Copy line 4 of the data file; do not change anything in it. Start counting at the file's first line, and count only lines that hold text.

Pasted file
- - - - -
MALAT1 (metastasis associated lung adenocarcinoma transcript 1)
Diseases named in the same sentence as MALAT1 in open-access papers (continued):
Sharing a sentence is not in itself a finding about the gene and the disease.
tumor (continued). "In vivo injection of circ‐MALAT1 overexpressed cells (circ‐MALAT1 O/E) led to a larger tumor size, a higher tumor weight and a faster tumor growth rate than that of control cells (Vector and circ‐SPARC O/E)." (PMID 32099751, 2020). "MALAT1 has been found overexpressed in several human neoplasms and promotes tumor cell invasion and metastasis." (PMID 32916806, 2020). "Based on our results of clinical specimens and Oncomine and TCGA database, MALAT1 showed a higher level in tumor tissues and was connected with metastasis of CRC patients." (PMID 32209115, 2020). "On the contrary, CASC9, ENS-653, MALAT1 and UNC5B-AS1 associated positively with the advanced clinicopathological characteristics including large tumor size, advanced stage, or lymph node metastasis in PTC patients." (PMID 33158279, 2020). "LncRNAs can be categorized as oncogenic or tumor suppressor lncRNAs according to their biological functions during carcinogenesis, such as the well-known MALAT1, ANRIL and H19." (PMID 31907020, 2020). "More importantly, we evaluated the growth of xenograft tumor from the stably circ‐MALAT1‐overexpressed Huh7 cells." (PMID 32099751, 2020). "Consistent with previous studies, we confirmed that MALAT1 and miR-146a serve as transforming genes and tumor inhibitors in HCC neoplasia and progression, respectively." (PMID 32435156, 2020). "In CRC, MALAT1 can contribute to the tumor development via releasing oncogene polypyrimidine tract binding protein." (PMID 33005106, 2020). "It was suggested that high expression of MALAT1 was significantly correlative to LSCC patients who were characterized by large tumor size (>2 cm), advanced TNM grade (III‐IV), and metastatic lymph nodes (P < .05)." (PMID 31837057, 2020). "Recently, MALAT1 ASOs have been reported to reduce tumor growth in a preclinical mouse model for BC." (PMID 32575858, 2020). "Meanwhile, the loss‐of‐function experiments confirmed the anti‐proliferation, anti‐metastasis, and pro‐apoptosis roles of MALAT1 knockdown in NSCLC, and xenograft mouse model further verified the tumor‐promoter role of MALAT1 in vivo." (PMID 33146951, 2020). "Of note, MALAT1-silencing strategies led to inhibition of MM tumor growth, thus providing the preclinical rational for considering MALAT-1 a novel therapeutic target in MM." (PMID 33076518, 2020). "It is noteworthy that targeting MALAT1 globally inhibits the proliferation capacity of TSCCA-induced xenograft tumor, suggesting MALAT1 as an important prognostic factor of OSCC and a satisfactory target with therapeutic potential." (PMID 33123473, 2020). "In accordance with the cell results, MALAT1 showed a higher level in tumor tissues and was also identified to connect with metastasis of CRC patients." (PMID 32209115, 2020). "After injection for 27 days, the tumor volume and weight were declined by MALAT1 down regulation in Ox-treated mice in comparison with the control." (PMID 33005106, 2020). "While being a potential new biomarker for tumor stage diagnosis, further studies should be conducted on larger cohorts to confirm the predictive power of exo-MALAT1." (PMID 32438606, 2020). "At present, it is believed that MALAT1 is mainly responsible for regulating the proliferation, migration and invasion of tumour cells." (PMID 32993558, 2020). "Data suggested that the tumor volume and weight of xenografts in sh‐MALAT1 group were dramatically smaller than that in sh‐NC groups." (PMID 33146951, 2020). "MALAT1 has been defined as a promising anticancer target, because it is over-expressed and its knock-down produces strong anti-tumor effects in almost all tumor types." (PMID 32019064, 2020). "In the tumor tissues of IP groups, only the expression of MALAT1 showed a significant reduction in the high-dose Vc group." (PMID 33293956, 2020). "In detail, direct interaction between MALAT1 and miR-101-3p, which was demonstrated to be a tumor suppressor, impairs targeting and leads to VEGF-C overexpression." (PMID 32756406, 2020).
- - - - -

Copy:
tumor (continued). "In vivo injection of circ‐MALAT1 overexpressed cells (circ‐MALAT1 O/E) led to a larger tumor size, a higher tumor weight and a faster tumor growth rate than that of control cells (Vector and circ‐SPARC O/E)." (PMID 32099751, 2020). "MALAT1 has been found overexpressed in several human neoplasms and promotes tumor cell invasion and metastasis." (PMID 32916806, 2020). "Based on our results of clinical specimens and Oncomine and TCGA database, MALAT1 showed a higher level in tumor tissues and was connected with metastasis of CRC patients." (PMID 32209115, 2020). "On the contrary, CASC9, ENS-653, MALAT1 and UNC5B-AS1 associated positively with the advanced clinicopathological characteristics including large tumor size, advanced stage, or lymph node metastasis in PTC patients." (PMID 33158279, 2020). "LncRNAs can be categorized as oncogenic or tumor suppressor lncRNAs according to their biological functions during carcinogenesis, such as the well-known MALAT1, ANRIL and H19." (PMID 31907020, 2020). "More importantly, we evaluated the growth of xenograft tumor from the stably circ‐MALAT1‐overexpressed Huh7 cells." (PMID 32099751, 2020). "Consistent with previous studies, we confirmed that MALAT1 and miR-146a serve as transforming genes and tumor inhibitors in HCC neoplasia and progression, respectively." (PMID 32435156, 2020). "In CRC, MALAT1 can contribute to the tumor development via releasing oncogene polypyrimidine tract binding protein." (PMID 33005106, 2020). "It was suggested that high expression of MALAT1 was significantly correlative to LSCC patients who were characterized by large tumor size (>2 cm), advanced TNM grade (III‐IV), and metastatic lymph nodes (P < .05)." (PMID 31837057, 2020). "Recently, MALAT1 ASOs have been reported to reduce tumor growth in a preclinical mouse model for BC." (PMID 32575858, 2020). "Meanwhile, the loss‐of‐function experiments confirmed the anti‐proliferation, anti‐metastasis, and pro‐apoptosis roles of MALAT1 knockdown in NSCLC, and xenograft mouse model further verified the tumor‐promoter role of MALAT1 in vivo." (PMID 33146951, 2020). "Of note, MALAT1-silencing strategies led to inhibition of MM tumor growth, thus providing the preclinical rational for considering MALAT-1 a novel therapeutic target in MM." (PMID 33076518, 2020). "It is noteworthy that targeting MALAT1 globally inhibits the proliferation capacity of TSCCA-induced xenograft tumor, suggesting MALAT1 as an important prognostic factor of OSCC and a satisfactory target with therapeutic potential." (PMID 33123473, 2020). "In accordance with the cell results, MALAT1 showed a higher level in tumor tissues and was also identified to connect with metastasis of CRC patients." (PMID 32209115, 2020). "After injection for 27 days, the tumor volume and weight were declined by MALAT1 down regulation in Ox-treated mice in comparison with the control." (PMID 33005106, 2020). "While being a potential new biomarker for tumor stage diagnosis, further studies should be conducted on larger cohorts to confirm the predictive power of exo-MALAT1." (PMID 32438606, 2020). "At present, it is believed that MALAT1 is mainly responsible for regulating the proliferation, migration and invasion of tumour cells." (PMID 32993558, 2020). "Data suggested that the tumor volume and weight of xenografts in sh‐MALAT1 group were dramatically smaller than that in sh‐NC groups." (PMID 33146951, 2020). "MALAT1 has been defined as a promising anticancer target, because it is over-expressed and its knock-down produces strong anti-tumor effects in almost all tumor types." (PMID 32019064, 2020). "In the tumor tissues of IP groups, only the expression of MALAT1 showed a significant reduction in the high-dose Vc group." (PMID 33293956, 2020). "In detail, direct interaction between MALAT1 and miR-101-3p, which was demonstrated to be a tumor suppressor, impairs targeting and leads to VEGF-C overexpression." (PMID 32756406, 2020).